Can You Trust Your Browser With Passwords?
Remembering all your passwords can be difficult, so it can be inviting when your web browser offers to “remember” one of them for you – but can your web browser be trusted?
Many of the latest versions of browsers such as Internet Explorer, Google Chrome and Mozilla Firefox are reasonably good at providing some protection for stored passwords, but only under certain conditions.
The biggest risk with password storage on your computer is that you’re putting all of your passwords in the one basket, so it would be quite a disaster if the basket was stolen!
If you want to store your passwords, then it’s really important that you do it right, and this means having a solid security foundation in place first. Here are 5 things to consider:
1. Your passwords are only as safe as your PC. It all starts with your computer or device. If it’s vulnerable to attack because it isn’t completely up-to-date with the operating system, web browser and Internet security software, then you’ve already lost the battle. So, make sure your PC is in tip-top shape before choosing to store your passwords.
2. Limit access to your computer. A saved password means you don’t need to enter it every time, but this convenience also extends to other users who have access to your PC. Make sure your computer asks for a password before you can use it, and always remember to lock the screen or log off when leaving.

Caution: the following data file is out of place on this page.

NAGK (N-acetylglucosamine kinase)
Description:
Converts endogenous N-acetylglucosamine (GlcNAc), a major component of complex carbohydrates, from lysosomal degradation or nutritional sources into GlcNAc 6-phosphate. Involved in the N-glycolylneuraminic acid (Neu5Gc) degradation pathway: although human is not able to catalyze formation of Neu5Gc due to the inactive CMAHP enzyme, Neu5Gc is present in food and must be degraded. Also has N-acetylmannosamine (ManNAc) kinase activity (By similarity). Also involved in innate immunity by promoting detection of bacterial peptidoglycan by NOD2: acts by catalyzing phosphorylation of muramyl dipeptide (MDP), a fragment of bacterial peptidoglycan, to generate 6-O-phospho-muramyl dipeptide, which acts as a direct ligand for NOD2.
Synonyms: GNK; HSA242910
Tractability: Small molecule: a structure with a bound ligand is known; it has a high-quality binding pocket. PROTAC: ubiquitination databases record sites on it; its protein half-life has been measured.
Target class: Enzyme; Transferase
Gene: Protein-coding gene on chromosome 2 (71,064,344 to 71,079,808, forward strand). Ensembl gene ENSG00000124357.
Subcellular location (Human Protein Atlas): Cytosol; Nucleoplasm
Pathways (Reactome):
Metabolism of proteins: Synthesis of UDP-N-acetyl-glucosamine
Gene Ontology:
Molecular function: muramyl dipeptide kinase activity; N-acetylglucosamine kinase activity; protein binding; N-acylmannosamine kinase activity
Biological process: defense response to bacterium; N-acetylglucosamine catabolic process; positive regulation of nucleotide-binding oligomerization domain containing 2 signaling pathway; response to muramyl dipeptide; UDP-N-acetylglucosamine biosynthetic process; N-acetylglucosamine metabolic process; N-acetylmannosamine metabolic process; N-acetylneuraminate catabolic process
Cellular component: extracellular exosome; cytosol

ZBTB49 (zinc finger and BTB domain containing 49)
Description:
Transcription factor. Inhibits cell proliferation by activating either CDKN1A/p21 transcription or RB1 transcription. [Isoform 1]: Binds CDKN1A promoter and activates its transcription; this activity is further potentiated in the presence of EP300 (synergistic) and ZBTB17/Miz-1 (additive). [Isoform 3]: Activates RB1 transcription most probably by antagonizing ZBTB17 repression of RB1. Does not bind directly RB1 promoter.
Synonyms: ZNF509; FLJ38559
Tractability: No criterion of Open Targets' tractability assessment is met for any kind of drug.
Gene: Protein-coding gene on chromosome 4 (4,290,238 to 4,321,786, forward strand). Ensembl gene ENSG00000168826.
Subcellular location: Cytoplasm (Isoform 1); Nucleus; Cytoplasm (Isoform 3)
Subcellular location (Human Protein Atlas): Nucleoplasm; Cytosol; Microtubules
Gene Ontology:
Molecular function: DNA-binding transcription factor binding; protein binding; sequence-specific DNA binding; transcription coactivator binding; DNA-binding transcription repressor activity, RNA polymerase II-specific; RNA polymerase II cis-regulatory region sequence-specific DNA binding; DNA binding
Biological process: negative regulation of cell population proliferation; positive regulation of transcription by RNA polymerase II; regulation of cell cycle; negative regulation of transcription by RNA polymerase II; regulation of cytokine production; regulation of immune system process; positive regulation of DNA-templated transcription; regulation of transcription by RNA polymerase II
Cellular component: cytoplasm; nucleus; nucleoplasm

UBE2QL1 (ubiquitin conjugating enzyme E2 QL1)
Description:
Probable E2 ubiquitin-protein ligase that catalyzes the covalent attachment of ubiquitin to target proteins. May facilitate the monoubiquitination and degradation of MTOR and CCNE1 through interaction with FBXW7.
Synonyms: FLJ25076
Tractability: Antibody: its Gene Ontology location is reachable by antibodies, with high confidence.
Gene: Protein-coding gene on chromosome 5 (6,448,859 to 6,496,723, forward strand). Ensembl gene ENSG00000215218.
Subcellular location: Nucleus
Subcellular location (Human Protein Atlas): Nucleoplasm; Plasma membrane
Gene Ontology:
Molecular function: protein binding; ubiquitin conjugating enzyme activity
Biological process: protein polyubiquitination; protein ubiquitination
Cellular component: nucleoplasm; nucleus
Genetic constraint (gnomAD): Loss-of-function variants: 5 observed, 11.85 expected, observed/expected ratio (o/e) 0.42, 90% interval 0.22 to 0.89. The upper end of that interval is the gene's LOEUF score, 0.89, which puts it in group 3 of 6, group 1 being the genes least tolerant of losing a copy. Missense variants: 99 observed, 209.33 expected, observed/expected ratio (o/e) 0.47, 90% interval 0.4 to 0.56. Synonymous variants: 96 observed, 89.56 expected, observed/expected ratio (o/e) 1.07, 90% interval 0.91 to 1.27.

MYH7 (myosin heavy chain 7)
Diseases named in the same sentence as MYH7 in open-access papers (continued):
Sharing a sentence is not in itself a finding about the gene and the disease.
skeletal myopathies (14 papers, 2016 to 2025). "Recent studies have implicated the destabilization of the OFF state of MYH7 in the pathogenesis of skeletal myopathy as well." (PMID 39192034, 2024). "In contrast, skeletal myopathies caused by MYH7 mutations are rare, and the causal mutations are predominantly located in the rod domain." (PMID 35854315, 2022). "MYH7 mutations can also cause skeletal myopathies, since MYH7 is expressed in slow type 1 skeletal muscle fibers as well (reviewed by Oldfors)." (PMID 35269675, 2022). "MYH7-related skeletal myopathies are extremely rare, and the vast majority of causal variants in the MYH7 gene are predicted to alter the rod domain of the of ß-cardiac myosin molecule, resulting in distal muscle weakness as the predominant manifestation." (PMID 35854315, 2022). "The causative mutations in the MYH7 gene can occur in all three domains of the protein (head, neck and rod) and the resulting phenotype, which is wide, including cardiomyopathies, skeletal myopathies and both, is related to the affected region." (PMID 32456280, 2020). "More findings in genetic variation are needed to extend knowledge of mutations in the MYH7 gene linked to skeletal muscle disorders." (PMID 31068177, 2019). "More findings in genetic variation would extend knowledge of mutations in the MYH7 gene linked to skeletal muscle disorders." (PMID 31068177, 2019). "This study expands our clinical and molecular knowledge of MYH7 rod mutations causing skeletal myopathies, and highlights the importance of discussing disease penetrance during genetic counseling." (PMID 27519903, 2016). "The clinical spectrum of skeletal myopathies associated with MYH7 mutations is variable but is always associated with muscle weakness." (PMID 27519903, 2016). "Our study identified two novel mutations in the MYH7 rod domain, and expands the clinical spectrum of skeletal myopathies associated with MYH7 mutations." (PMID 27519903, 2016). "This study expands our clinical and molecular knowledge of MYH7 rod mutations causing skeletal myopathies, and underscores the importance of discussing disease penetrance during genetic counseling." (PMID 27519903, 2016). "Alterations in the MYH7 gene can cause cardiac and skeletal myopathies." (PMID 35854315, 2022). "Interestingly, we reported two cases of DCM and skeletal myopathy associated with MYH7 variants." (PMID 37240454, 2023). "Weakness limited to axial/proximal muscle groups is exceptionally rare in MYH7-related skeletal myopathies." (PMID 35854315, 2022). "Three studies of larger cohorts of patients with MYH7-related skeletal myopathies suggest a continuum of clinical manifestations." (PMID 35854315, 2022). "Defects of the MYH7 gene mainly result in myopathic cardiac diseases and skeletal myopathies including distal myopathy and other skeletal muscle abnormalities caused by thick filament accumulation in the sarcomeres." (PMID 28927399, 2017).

3. Consider full disk encryption. Stored passwords are a literal treasure trove of access to your life. If you’re using a laptop computer, then it’s even more important that you take every precaution to protect it. This can be achieved by using “full disk encryption” which scrambles the data and ensures no one can read your password in plain text.
4. Activate and use a master password. Some browsers provide an option to setup a “master” password which is used to protect your stored passwords. This option is strongly recommended, but make sure you choose a long and secure passphrase and make sure you never forget it – otherwise you typically cannot retrieve the stored passwords ever again!
5. Backup your computer. When storing passwords on your PC, you’re taking on the responsibility of not losing them – and this means backing up! Make sure your computer is backed up regularly by using an automatic backup solution if you can. There’s nothing worse than having a disaster only to realise you “forgot” to backup.
Once you’ve implemented these important foundation steps, you’ll then be able to store passwords with peace of mind.
So, what are your thoughts? Do you trust your browser to store passwords?